When Google introduced the Instant Tethering feature that uses a connected Android phone as a Wi-Fi hotspot on Chromebooks, it was limited to Pixel devices as part of the “Better Together” functionality. With the latest Dev Channel version of Chrome OS 73, however, Instant Tethering works with some non-Pixel devices. For example, I’m able to use my Nokia 7 Plus Android One phone as a Wi-Fi hotspot with my Pixel Slate.
This feature hasn’t been officially announced yet but Keith Myers discovered it in Chrome OS 73.0.3669.0, which was recently released. The Dev Channel has since been updated to 73.0.3680.0, but the feature is still there.
To use it — at least for now — you may need to enable this flag: chrome://flags/#instant-tethering. Once that’s done, just visit the Settings of your Chromebook and follow the simple steps to connect and verify your Android phone.
Note that this won’t add a tethering plan to your handset; you’ll need that in place prior before being able to use the Instant Tethering feature. And of course, you can manually set up a hotspot on any phone that supports it in order to connect your Chromebook to the web when there’s no other Wi-Fi around. The Instant Tethering feature simply makes the process a little more seamless: When your Chromebook can’t find a Wi-Fi network to get online, it will automatically use your phone’s data connection for internet access.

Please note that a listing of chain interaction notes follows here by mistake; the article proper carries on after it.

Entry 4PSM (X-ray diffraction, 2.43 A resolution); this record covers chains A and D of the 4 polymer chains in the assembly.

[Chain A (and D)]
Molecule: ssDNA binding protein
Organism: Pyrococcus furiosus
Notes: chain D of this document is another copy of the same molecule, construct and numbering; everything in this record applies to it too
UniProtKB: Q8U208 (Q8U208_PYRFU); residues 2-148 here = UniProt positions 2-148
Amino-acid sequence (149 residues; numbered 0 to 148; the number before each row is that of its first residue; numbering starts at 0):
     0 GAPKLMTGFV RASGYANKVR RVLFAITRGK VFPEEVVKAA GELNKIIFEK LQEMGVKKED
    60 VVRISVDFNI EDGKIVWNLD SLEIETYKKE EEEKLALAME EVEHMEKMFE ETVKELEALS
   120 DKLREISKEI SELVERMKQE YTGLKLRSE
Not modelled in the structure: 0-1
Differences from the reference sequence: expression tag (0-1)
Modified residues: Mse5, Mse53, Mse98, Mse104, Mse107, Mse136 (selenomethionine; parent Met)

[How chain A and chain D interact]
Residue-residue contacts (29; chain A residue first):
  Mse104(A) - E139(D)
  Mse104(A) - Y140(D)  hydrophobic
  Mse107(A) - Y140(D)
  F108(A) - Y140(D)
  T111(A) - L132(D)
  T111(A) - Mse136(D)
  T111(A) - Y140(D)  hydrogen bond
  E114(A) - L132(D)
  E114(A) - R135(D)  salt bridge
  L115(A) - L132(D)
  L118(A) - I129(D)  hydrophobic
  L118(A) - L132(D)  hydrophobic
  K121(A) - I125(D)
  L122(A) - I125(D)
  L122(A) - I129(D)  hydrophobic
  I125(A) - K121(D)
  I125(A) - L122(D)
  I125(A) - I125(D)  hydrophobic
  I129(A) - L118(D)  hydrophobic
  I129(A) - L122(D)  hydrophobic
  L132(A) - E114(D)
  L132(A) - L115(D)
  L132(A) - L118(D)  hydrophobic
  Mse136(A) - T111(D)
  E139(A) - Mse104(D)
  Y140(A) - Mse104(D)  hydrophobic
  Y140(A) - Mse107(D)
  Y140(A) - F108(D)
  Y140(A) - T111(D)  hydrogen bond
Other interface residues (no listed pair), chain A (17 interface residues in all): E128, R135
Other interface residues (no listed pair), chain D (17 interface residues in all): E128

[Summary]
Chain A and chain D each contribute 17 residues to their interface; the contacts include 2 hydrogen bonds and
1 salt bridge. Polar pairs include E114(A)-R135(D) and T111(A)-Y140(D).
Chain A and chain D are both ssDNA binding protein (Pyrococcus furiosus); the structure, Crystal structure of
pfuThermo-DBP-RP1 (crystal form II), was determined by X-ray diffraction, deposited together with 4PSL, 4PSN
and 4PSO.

There isn’t a list of supported Android phones available, so I can’t say if your particular device is or will be supported. However, folks have reported success with the Samsung Galaxy S9, the OnePlus 6T, and several other models, so it’s worth a try if you’re on the Dev Channel.
Keep in mind that the Dev Channel of Chrome OS is a work in progress, so you may encounter bugs that you haven’t see on the Stable Channel. And if you go back from the Dev Channel to the Stable Channel, there’s a good chance that all of your local data will be lost due to a Chrome OS Powerwash reset.